But what is the World’s Best Island like for the people who make the beds, cook the meals, and carry the bags—and whose culture is the stuff of others’ fantasies? While the local culture may appear idyllic—and is, in fact, warm, informal and easygoing—the work is hard. The cost of living in Hawai’i is almost one-third higher than on the mainland. In the town of Wailuku—Maui’s working-class county seat, far from the resorts—the American Friends Service Committee estimates that a single adult with one infant needs to make $18.64 an hour, forty hours a week, fifty-two weeks a year, just to meet basic needs. As a result, many workers live with large extended families sharing a single house, and almost everyone has at least two jobs. It is not uncommon for housekeepers to finish an eight-hour shift at a hotel and then rush off to another four- or even eight-hour job waiting tables, mopping floors, or pumping gas.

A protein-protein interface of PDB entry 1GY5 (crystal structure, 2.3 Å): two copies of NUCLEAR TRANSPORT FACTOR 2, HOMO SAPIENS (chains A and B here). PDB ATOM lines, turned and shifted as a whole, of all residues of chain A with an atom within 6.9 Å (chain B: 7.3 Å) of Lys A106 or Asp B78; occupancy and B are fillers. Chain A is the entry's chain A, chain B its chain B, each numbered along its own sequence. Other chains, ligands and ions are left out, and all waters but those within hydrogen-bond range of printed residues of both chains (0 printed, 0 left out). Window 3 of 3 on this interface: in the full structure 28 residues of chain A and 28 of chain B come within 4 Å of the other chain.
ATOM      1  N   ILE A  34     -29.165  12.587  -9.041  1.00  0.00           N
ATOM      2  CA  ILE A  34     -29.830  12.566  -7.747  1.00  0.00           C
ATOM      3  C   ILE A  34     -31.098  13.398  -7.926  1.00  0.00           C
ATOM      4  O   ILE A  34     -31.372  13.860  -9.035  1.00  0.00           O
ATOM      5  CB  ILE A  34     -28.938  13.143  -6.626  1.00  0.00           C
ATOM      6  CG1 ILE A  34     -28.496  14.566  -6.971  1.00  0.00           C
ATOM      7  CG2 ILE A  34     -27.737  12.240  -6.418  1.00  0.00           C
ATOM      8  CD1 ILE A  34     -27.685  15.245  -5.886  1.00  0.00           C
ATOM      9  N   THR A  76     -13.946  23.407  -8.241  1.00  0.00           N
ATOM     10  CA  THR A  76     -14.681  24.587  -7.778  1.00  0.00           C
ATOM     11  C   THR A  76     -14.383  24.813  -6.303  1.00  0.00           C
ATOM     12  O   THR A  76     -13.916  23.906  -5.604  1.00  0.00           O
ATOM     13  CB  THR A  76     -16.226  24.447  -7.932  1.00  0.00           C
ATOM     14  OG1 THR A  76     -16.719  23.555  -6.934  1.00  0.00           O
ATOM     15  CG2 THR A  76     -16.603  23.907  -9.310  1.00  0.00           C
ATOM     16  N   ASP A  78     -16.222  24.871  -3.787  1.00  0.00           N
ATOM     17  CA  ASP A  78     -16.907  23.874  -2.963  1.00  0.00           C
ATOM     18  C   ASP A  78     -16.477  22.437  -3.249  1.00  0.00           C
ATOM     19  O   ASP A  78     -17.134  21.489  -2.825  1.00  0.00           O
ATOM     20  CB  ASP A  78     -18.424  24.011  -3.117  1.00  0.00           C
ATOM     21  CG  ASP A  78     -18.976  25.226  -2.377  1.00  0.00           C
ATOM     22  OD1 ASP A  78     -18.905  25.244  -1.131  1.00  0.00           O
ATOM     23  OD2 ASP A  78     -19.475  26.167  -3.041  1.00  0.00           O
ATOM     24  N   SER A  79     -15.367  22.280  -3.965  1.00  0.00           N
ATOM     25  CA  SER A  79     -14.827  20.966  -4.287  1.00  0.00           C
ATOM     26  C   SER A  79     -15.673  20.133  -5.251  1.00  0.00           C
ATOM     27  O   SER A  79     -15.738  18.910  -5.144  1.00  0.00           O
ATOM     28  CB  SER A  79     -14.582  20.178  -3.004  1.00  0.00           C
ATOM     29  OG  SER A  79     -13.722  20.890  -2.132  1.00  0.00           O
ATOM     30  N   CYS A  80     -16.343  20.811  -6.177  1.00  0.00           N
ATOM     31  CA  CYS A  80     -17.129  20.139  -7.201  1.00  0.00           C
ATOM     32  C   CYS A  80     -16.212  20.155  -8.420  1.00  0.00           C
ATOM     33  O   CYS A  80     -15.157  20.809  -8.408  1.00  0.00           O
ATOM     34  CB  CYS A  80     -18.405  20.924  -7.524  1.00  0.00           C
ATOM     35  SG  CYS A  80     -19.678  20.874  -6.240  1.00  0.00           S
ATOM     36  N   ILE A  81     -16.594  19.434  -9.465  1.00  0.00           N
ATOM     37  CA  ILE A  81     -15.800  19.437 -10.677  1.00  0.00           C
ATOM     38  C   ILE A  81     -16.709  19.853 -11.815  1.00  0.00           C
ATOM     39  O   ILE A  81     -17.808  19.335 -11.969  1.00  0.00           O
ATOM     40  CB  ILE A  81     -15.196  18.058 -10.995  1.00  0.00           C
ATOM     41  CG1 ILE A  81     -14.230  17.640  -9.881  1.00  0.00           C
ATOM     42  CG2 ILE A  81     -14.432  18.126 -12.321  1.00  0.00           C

This is the contradiction that lies at the heart of the island’s economy. From a visitor’s viewpoint, Maui is a lush playground, where top suites list for $10,000 a night and the local population offers a welcome respite from the cold realities of life on the mainland. The hotels and travel companies plugging Hawai’i’s laid-back beauty are making handsome profits. But behind the scenes, the people who care for the guests, and whose warmth and beauty are featured in hotel advertisements, are struggling to make ends meet. In 2000-2001, this contradiction led to a series of labor demonstrations focused on union contract negotiations. At the center of this gathering storm is the Royal Lahaina Resort, Maui’s fifth largest hotel, where Hawai’i’s biggest union faced off against the head of the state’s largest travel company, Pleasant Hawai’ian Holidays.

The outcome of hotel labor negotiations will affect virtually every family on the island. Maui’s economy has seen a transition from traditional Hawai’ian farming to large-scale capitalist agriculture and finally to …